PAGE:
The Rotating Stator Concept. Experimental Performance Characteristics Compared with the Conventional Compressor (Le Concept du Stator Tournant. Les Caracteristiques des Performances Experimentales Comparees a Celles des Compresseurs Traditionnels),
NATIONAL RESEARCH COUNCIL OF CANADA OTTAWA (ONTARIO) DIV OF MECHANICAL ENGINEERING
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The Small Compressor Research Program is a co-operative project between the National Research Council of Canada NRC and Rolls Royce Canada Limited RR. Its objectives are to investigate, both analytically and experimentally, the Fanstat concept of compressor spooling. This concept involves the co-rotation of both rotor and stator rows of a compressor in the core engine, with the fan being mounted on, and driven by, the rotating stator case. The primary function of the fan and stat is to provide an aerodynamic gearbox that will permit the fan and the fan turbine to run close to their individual optimum speeds, so overcoming the mismatch in blade speeds inherent in direct-coupled fan-turbine spools of high-bypass ratio turbofan engines. Previous reports have described preliminary experimental calibrations of the conventional three-stage axial compressor from which the Fanstat compressor was derived, and a hybrid-computer model of the rotating stator compressor test rig. The current report describes a more-detailed calibration of this conventional compressor and presents the performance characteristics of the co-rotating compressor configuration. The test results confirmed aerodynamic feasibility of the Fanstat arrangement of compressor spooling, and major performance parameters were not significantly different from the compressor in the useful operating region. Flow range and surge behaviour of the co-rotating compressor were examined and, although somewhat unusual at various speeds, did not indicate any serious limitations on the applicability of the concept.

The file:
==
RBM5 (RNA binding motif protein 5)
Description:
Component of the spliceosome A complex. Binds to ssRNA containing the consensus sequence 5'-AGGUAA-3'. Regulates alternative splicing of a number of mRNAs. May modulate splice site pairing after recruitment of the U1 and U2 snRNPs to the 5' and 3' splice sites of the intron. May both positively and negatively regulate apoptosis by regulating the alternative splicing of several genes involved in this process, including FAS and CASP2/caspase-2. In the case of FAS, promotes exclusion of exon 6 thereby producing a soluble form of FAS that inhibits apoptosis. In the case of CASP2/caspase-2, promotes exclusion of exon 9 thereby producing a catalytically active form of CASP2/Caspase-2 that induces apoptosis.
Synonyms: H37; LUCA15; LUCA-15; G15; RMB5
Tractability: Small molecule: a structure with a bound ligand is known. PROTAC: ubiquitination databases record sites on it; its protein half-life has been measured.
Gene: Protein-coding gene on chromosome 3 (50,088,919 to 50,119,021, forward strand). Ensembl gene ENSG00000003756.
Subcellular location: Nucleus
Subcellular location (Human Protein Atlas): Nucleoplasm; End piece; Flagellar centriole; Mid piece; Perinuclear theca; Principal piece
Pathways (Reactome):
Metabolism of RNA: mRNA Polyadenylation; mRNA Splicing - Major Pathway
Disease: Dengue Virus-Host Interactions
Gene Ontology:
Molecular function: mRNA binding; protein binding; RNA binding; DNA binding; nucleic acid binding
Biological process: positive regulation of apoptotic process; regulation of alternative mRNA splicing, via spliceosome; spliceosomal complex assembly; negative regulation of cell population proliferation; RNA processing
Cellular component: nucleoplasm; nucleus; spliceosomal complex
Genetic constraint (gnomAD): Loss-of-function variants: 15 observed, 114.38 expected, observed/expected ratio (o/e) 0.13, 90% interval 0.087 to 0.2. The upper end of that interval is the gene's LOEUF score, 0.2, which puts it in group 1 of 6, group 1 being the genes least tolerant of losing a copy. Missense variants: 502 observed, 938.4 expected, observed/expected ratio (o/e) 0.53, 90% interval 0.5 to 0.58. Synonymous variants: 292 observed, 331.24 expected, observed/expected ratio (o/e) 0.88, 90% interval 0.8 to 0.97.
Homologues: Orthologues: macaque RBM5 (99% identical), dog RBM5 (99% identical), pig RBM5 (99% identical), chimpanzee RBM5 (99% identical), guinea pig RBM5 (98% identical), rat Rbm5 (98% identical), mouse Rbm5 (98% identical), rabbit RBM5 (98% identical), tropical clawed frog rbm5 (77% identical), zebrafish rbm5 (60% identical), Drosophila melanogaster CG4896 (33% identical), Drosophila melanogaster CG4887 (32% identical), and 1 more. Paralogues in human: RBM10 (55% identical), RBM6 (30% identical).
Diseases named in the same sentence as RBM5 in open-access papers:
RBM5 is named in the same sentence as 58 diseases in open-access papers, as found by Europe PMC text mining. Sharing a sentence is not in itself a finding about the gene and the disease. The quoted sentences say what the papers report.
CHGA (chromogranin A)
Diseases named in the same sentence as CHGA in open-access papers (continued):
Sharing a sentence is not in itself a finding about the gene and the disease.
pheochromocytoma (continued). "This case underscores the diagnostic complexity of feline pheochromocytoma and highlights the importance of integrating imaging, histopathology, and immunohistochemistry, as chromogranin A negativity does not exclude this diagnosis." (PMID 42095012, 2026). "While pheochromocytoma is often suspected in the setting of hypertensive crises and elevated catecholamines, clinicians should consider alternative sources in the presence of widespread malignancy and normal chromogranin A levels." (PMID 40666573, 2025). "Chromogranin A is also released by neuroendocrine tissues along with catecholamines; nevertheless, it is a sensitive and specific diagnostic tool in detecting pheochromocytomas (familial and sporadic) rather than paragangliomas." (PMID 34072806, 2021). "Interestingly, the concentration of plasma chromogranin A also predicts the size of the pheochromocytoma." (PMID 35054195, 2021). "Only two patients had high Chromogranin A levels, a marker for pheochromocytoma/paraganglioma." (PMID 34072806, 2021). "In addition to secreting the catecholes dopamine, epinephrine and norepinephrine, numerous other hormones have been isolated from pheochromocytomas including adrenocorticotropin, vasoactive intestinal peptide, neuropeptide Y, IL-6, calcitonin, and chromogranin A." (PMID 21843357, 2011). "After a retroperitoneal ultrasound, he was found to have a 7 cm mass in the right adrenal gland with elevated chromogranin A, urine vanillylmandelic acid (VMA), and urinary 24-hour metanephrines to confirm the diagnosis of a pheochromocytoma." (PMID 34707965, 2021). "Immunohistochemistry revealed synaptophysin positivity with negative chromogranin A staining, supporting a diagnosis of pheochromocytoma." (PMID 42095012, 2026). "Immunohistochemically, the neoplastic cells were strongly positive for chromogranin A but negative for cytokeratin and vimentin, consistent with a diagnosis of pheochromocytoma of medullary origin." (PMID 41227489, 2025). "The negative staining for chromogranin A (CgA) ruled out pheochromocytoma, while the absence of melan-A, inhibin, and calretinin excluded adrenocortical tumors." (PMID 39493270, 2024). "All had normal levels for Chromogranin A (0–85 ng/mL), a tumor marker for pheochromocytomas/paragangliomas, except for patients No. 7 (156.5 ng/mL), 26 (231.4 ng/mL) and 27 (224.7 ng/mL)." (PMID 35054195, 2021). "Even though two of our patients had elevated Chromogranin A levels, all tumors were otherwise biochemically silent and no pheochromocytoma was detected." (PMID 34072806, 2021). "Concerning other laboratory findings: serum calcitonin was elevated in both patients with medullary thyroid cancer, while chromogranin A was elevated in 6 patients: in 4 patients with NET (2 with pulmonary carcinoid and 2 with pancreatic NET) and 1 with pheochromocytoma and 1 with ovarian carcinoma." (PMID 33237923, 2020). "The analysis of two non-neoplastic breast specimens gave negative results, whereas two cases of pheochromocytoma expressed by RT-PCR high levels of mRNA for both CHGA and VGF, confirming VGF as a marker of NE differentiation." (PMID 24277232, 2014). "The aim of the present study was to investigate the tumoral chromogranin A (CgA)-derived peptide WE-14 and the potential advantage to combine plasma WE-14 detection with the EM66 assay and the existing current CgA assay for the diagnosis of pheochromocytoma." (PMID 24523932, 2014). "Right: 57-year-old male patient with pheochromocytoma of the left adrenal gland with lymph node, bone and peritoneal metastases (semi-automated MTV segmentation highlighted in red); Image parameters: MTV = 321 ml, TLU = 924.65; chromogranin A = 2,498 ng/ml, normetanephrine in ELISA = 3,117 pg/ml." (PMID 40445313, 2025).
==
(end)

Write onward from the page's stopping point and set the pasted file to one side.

- Jet and Gas Turbine Engines